Credit card debt sucks. If you’re a spender (it’s OK, I was too), it can feel like you’re on a hamster wheel of debt. You make payments each month, then spend a little and you’re right back where you started. Or worse, you owe more now than you did before you made last month’s payment.
We all know banks make huge money from credit card interest and late payment fees, so it’s in their best interest to tempt you with wine club memberships stuffed in the same envelope as your credit card statement. Or ‘premium’ cardholder experiences which cost a boatload of money.
If you’ve started to question why you’re getting nowhere fast with your credit card bill, it’s time to make some changes. You can absolutely kill that credit card debt with some willpower and strategy.
Here’s how I did it:
1. Switch to a zero or low-interest balance transfer offer
First things first. Paying a high-interest rate on your credit card debt will add time to your debt repayment journey. If you can, try to find a balance transfer offer with a new credit card provider. I’ve seen 0% or 1% interest rate offers for balance transfers for the first 12 months.
How to use a balance transfer:
Let’s say you owe $5000 on one card and you are approved for a balance transfer with a 0% interest rate. Your provider will do some work in the background to transfer the funds across and you will now get a new credit card account carrying the full balance. At this stage, you must close the old credit card account.
Your old provider won’t close the account just because you have a new account elsewhere. Remove the temptation and cancel your old credit card account immediately.
Most balance transfers only offer low-interest rates on the balance you transferred across, in this instance, that is the $5000. That means they will charge you the regular interest rate for an additional transaction made on the card. It gets complicated managing all these different interest rates so my rule (and I recommend it be your rule too) is to never make a purchase on your balance transfer card.
Try not to think of it as a credit card, with credit available. It is now a personal loan, where you make repayments and reduce your debt. The next step will explain how I did this.
2. Cut up your card, or freeze it in a block of ice
Take that shiny new credit card and slash it to pieces. Or freeze it. Or give it to your Mum/Partner/Trusted Confidante. I was such a tricky spendaholic, that I would always find a way to justify to myself making just one $14 purchase on the card. It’s not worth it. The only way I was able to eliminate my balance was to remove the temptation to spend further.
3. Make your payments in cash
Have you ever held a big wad of cash in your hands? It’s pretty normal for most of us to do everything electronically now, but the feel of cash in your hands is powerful.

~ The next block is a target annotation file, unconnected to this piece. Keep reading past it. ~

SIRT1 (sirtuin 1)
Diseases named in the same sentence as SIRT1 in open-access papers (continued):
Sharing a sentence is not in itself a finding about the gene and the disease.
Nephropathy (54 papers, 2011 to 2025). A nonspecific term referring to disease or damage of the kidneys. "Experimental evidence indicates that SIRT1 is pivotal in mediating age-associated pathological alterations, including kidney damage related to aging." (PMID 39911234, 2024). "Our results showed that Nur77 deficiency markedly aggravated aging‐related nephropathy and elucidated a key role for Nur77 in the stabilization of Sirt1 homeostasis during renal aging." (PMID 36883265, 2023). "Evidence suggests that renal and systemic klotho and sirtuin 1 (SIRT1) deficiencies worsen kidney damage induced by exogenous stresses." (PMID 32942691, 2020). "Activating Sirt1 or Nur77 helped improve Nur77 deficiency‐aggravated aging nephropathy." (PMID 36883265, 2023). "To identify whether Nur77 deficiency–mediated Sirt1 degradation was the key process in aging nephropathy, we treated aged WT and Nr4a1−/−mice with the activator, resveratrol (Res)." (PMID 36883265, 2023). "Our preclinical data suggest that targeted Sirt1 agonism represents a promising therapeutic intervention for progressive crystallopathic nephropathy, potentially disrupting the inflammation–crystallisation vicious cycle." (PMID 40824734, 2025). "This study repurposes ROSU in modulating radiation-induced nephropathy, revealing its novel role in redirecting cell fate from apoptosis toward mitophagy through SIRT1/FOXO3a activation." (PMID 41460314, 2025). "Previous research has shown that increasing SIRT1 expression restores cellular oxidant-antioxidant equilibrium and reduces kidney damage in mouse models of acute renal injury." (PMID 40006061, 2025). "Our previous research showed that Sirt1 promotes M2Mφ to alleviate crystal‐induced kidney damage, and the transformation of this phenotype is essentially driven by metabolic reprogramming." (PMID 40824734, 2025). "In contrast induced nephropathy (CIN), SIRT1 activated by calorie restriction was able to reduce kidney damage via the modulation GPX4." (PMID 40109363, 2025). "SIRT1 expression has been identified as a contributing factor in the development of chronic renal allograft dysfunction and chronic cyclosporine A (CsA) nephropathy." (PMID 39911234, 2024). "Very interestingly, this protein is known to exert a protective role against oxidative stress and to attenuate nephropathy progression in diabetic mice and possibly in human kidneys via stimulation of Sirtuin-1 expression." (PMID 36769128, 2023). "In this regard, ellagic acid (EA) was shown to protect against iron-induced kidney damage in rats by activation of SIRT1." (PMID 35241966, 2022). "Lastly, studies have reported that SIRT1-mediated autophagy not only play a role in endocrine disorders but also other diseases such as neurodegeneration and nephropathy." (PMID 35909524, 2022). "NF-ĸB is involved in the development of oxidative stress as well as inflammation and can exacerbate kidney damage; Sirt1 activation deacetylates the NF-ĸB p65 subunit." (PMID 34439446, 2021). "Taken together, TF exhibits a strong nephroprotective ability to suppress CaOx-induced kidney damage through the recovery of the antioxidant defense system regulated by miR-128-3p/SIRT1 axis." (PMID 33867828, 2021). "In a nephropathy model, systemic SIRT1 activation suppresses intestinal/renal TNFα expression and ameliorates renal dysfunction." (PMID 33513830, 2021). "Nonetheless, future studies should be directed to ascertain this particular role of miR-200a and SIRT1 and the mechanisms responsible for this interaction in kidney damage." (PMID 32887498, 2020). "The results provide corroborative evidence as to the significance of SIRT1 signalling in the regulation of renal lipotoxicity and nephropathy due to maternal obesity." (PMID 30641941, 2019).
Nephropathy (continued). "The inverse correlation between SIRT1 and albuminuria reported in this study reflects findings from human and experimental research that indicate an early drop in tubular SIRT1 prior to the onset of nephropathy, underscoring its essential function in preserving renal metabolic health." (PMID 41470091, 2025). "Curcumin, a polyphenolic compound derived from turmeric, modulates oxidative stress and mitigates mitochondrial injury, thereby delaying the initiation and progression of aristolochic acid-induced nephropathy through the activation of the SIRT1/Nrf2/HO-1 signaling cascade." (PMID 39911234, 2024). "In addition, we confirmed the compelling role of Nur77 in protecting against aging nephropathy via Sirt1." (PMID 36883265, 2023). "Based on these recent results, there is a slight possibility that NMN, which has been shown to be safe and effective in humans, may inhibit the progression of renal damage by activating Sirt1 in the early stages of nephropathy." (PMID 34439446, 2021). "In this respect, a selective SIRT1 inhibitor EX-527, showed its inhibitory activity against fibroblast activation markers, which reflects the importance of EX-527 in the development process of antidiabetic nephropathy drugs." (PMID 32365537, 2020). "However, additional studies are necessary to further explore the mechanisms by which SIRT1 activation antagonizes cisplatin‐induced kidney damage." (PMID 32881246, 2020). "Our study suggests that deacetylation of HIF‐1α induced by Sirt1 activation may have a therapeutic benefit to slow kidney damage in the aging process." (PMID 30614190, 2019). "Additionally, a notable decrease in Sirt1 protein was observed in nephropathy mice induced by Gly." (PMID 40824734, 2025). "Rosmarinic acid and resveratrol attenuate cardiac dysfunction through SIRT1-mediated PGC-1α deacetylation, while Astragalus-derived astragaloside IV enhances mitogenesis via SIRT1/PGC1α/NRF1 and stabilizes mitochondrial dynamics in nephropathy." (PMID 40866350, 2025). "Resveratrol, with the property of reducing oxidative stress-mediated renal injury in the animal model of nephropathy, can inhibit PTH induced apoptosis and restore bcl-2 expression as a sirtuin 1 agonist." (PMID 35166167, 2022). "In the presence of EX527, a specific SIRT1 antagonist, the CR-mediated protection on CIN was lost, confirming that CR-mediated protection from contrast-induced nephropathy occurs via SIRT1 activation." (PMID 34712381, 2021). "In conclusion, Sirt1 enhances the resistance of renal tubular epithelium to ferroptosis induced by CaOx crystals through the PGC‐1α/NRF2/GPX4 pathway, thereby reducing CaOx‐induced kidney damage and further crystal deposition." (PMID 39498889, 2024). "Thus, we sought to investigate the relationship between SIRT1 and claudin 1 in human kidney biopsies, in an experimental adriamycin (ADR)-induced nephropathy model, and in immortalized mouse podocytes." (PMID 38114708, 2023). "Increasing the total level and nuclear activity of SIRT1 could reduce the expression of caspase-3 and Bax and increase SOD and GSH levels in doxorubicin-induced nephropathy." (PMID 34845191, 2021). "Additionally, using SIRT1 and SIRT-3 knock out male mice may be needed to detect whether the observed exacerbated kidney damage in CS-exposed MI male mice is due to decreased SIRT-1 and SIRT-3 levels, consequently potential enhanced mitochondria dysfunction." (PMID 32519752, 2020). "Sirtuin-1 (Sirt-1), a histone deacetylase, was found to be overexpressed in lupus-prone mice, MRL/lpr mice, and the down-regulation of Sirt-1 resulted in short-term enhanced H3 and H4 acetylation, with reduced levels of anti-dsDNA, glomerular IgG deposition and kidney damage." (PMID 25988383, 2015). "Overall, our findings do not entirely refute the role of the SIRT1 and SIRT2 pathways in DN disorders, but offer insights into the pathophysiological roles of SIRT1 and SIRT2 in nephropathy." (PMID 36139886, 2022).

Handing over hundreds of my hard-earned dollars in cash stung, yet it was the most powerful catalyst for changing my attitude toward using credit cards for everything.
One of the best tips I have for changing your mindset towards credit cards is to make your monthly repayment in cash at the bank. I stumbled across this tip when I missed the cutoff for an online payment and had to pay cash at the bank on the day my bill was due.
4. Reduce your credit limit
This technique won’t work for everyone and I have heard rumours that it can affect your credit rating, but getting out of debt was a bigger deal to me than my credit score so I took the risk (and incidentally, I have not been rejected for credit since).
I would call the card company/bank EVERY TIME I made a repayment and have my total limit reduced. So if I made a $100 repayment, I would have them reduce my total credit limit from $3000 to $2900 etc. The first few times they tried to talk me out of it but after a while, they gave up. It removed that cushion of ‘available funds’ and helped me to look at my credit card debt like a regular, reducing loan. Reducing the limit on your card is the easiest way to avoid going into further debt by spending the repayments you’ve just made.
5. Set a massive financial goal and make a plan to achieve it
The absolute best way to slay your debt is to set a big lifetime dream goal and make a plan to achieve it. Your dream may be to buy a home, or start a business, or travel (which was mine). Think back to what it was that debt was holding you back from and go for it. My personal goal was to save $10,000 to backpack around Europe with my best friend. I wanted to be free of credit card debt while I was travelling, so paying off my credit card was the first step to making that trip happen.
Eliminating credit card debt was the best thing I ever did. It set me up as a saver, something I thought I would never be and has allowed me to travel the world and live my dream life. Right now, being debt free (other than a mortgage) means I can stay at home with my kids and not worry about needing to work outside the home. I now use credit cards as a tool, paying my balance in full every single month so I never pay a cent of interest. It took a lot of hard work and discipline but I promise you it is completely worth it.